“Some of the bravest women I have ever known were among this first company of army nurses. . . . Some of them were women of the truest refinement and culture; and day after day they quietly and patiently worked, doing, by order of the surgeon, things which not one of those gentlemen would have dared to ask of a woman whose male relative stood able and ready to defend her and report him. I have seen small white hands scrubbing floors, washing windows, and performing all menial offices. I have known women, delicately cared for at home, half fed in hospitals, hard worked day and night, and given, when sleep must be had, a wretched closet just large enough for a camp bed to stand in. I have known surgeons who purposely and ingeniously arranged these inconveniences with the avowed intention of driving away all women from their hospitals. “These annoyances could not have been endured by the nurses but for the knowledge that they were pioneers, who were, if possible, to gain standing ground for others. . ."

Georgeanna Woolsey is the inspiration for my main character in "Wedded to War". Woolsey nursed patients in seminary buildings, the U.S. Patent Office, and aboard hospital transport ships which carried wounded and sick soldiers from the swamps of the Virginia Peninsula. After the war, Georgeanna and her husband, veteran Union surgeon Dr. Francis Bacon, founded the Connecticut Training School for Nurses at New Haven Hospital.  She also published Hand Book of Nursing for Family and General Use and co-founded the Connecticut Children's Aid Society.

3) Dr. Mary Edwards Walker After volunteering as a nurse in 1861, and then as an assistant surgeon, Dr. Mary Edwards Walker earned a Union army commission for her services as surgeon in 1863. In 1864, she was captured by Confederates, suspected of espionage, and thrown into Richmond's Castle Thunder prison where she remained four months before her release. In 1865, she became the only woman ever to receive the Medal of Honor. Dr. Walker appears in Spy of Richmond. The newspaper article Mr. Kent dictates to Sophie about Dr. Walker's imprisonment is verbatim from the original story that ran in the Richmond Enquirer--including the comment about her "homely" appearance.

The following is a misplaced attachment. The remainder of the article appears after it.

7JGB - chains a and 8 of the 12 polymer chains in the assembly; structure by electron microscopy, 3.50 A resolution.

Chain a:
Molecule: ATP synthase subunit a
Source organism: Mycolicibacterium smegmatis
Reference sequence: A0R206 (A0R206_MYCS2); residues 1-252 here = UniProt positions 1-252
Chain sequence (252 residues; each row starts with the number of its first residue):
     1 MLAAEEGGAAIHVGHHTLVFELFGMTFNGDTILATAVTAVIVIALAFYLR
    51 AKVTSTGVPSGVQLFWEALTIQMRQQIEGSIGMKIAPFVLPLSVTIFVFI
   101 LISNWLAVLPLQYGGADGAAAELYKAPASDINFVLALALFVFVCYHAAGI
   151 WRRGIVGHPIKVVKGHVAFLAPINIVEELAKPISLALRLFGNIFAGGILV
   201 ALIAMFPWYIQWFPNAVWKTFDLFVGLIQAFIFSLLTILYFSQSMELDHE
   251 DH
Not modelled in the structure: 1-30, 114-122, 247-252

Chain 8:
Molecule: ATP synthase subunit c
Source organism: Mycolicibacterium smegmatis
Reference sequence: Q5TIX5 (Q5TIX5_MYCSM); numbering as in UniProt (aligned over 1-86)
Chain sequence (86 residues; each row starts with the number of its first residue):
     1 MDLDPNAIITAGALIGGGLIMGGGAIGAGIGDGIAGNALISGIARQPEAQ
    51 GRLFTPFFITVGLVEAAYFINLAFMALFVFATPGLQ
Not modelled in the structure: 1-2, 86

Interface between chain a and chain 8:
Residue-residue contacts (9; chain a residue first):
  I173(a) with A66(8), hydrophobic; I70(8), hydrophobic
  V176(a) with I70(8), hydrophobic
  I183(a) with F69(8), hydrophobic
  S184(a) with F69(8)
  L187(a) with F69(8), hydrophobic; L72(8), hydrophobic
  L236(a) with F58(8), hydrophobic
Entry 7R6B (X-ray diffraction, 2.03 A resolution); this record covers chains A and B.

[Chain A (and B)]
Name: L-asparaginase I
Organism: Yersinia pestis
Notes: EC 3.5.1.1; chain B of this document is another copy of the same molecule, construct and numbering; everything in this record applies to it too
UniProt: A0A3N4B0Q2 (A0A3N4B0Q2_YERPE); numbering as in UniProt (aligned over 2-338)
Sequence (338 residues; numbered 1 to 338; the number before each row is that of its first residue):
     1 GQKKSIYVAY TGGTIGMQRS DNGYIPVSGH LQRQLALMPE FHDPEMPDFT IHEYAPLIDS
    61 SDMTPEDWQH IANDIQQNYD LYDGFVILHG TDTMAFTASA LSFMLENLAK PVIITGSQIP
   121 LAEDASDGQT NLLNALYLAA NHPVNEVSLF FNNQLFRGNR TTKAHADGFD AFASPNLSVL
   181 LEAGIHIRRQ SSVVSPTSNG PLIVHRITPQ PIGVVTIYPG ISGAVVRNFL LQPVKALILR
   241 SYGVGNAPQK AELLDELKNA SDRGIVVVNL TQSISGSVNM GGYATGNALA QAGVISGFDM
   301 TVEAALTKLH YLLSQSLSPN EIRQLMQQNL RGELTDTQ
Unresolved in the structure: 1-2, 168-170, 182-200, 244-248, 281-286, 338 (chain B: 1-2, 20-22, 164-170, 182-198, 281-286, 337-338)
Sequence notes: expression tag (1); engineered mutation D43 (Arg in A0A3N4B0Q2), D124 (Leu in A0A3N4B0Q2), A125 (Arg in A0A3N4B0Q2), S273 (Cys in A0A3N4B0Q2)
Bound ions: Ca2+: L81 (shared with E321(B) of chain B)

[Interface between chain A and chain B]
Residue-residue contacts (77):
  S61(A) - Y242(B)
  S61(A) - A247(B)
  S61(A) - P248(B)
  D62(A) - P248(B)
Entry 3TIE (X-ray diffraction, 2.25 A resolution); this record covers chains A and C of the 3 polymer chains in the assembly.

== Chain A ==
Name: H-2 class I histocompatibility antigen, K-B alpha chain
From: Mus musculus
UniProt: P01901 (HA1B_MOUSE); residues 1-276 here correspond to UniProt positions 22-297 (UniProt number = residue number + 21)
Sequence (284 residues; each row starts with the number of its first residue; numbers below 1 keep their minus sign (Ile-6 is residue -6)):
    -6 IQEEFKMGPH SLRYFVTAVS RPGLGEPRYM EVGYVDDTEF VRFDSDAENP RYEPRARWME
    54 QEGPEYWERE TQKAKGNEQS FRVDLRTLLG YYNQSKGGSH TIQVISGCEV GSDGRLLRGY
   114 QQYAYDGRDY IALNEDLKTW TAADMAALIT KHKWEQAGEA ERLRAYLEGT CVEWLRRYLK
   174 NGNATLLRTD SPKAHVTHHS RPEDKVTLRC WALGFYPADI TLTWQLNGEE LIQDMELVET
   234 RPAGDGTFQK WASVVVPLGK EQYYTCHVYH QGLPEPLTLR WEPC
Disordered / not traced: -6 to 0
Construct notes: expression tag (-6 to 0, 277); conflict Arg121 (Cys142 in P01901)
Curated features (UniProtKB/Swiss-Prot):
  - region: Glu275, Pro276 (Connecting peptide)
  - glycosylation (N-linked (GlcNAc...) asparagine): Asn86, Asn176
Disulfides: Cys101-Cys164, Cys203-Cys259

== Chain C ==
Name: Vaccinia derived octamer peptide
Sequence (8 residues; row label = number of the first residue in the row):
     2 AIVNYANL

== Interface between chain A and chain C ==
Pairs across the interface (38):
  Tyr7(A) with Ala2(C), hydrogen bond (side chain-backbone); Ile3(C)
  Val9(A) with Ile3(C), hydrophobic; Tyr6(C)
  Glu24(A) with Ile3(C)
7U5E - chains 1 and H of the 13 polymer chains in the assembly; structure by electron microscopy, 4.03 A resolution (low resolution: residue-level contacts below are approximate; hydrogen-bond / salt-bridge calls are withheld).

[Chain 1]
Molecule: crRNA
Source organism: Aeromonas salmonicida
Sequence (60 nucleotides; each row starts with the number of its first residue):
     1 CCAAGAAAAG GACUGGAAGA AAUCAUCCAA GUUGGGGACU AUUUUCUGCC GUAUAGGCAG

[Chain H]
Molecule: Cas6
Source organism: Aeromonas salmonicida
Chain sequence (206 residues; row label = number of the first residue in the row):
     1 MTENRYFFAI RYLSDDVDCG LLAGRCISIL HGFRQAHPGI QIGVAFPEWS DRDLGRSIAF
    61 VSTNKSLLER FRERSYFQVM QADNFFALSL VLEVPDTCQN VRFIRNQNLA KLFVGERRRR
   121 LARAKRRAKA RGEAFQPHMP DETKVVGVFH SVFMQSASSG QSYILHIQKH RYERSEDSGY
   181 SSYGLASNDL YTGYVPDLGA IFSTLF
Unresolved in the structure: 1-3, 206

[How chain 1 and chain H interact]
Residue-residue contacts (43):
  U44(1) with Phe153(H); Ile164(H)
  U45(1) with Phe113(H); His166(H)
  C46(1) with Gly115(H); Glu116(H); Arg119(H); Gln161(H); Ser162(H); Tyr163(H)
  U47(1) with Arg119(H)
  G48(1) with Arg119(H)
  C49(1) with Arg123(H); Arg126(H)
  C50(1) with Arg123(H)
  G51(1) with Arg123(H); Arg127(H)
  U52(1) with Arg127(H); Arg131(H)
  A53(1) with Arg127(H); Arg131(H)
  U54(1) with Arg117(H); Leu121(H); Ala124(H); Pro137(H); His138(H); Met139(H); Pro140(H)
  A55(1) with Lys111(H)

4) Captain Sally Tompkins Sally Louisa Tompkins founded a private hospital in Richmond, Virginia, to care for the flood of Confederate wounded. During the war, her hospital cared for 1,333 soldiers and suffered only 73 deaths, which was the lowest mortality rate of any military hospital. The Robertson hospital, named for the judge who let Sally use one of his houses, returned 94 percent of its patients to service. Eventually Confederate authorities decided to close all private hospitals, declaring that soldier patients could only be cared for at government hospitals run by a commissioned officer with at least a rank of captain. When Tompkins heard the news, she called on Jefferson Davis and asked for an exception to the new rule. Since her hospital's remarkable record spoke for itself, Davis commissioned Tompkins a Captain of Cavalry, unassigned, making Robertson Hospital an official government facility. She was the only female commissioned officer in the Confederate Army. As an unassigned officer she could remain at the hospital permanently. The military rank also allowed her to draw government rations for her patients, but she refused to be added to the army payroll.